I’ve been thinking about the role of the Pew Research Center* in the world, particularly in regard to how we communicate and disseminate our work.

Here is my idea:

We are both a mirror and a window.

We hold up a mirror to society, reflecting back the current state of all sorts of things, like marriageimmigrationsocial media, and religion. We don’t tell you what to do about any aspect of it. We just want you to see yourself as you really are.

We also provide a window into other people’s lives and opinions. You may not be Catholic, but you may want to better understand the news about the Pope’s resignation. You may be interested in what people in China think about their country’s role in the world. You may be curious about how much Americans know about current events or what the deal is with Millenials. We’ve got you covered.

In my own work, I have, for example, held up a mirror to people living with rare conditions. Some have told me it’s a good likeness and has helped them to better understand their situation and use of online resources. Other people have told me that the report, Peer-to-peer Healthcare, is a window into a world they hadn’t ever visited, but one they are now learning from. Both groups have thanked me for the new vocabulary and data we used to describe this phenomenon.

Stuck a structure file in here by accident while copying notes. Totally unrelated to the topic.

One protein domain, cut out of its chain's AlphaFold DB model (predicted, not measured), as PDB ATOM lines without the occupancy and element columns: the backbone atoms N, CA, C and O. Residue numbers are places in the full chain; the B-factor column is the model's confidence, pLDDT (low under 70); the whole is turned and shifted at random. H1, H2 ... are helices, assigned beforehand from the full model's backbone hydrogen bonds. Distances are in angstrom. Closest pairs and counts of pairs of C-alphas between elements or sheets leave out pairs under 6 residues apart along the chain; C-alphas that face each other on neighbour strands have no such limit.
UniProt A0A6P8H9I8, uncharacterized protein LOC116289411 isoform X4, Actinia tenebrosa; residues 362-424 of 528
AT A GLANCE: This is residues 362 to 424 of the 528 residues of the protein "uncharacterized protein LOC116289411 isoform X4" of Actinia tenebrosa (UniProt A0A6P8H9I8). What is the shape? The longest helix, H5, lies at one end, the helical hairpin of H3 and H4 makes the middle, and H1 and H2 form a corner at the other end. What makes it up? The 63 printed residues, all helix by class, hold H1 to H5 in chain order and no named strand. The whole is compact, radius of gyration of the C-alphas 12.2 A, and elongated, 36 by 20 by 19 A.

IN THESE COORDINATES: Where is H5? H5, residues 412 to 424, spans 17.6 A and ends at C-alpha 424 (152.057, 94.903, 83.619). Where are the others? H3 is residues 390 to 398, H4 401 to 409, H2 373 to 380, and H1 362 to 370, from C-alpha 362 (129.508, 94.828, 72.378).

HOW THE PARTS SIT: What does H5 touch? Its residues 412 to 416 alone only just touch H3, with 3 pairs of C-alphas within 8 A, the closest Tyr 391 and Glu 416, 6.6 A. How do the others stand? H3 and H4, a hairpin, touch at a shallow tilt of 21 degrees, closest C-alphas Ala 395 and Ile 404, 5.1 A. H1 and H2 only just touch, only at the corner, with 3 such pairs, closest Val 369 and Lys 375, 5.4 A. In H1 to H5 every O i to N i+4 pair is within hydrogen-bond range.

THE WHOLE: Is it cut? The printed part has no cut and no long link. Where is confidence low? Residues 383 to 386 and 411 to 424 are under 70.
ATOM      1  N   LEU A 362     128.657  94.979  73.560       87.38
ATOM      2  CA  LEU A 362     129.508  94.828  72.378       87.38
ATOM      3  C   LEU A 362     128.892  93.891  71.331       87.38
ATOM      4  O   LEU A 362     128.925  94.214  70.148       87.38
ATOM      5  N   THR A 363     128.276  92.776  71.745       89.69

I have also found that my research improves the more I listen and the less I ask (a turn-around for a survey researcher, but not for an anthropologist). In listening, and watching, I’ve been humbled by people’s reactions to and usage of our findings.

For example, the most popular pages on our site, week in/week out, are the tip sheets we created about mobile and social networking. It is clear from the traffic logs that people sometimes just want the facts, no introduction, no explanation, no conclusion.

Further evidence for “just give me the facts” is found on Twitter, where thousands of people follow and re-tweet data points highlighted every day by @pewinternet@pewresearch and affiliated accounts. I’m confident that more people read my tweets than read my reports.

But sometimes people want to be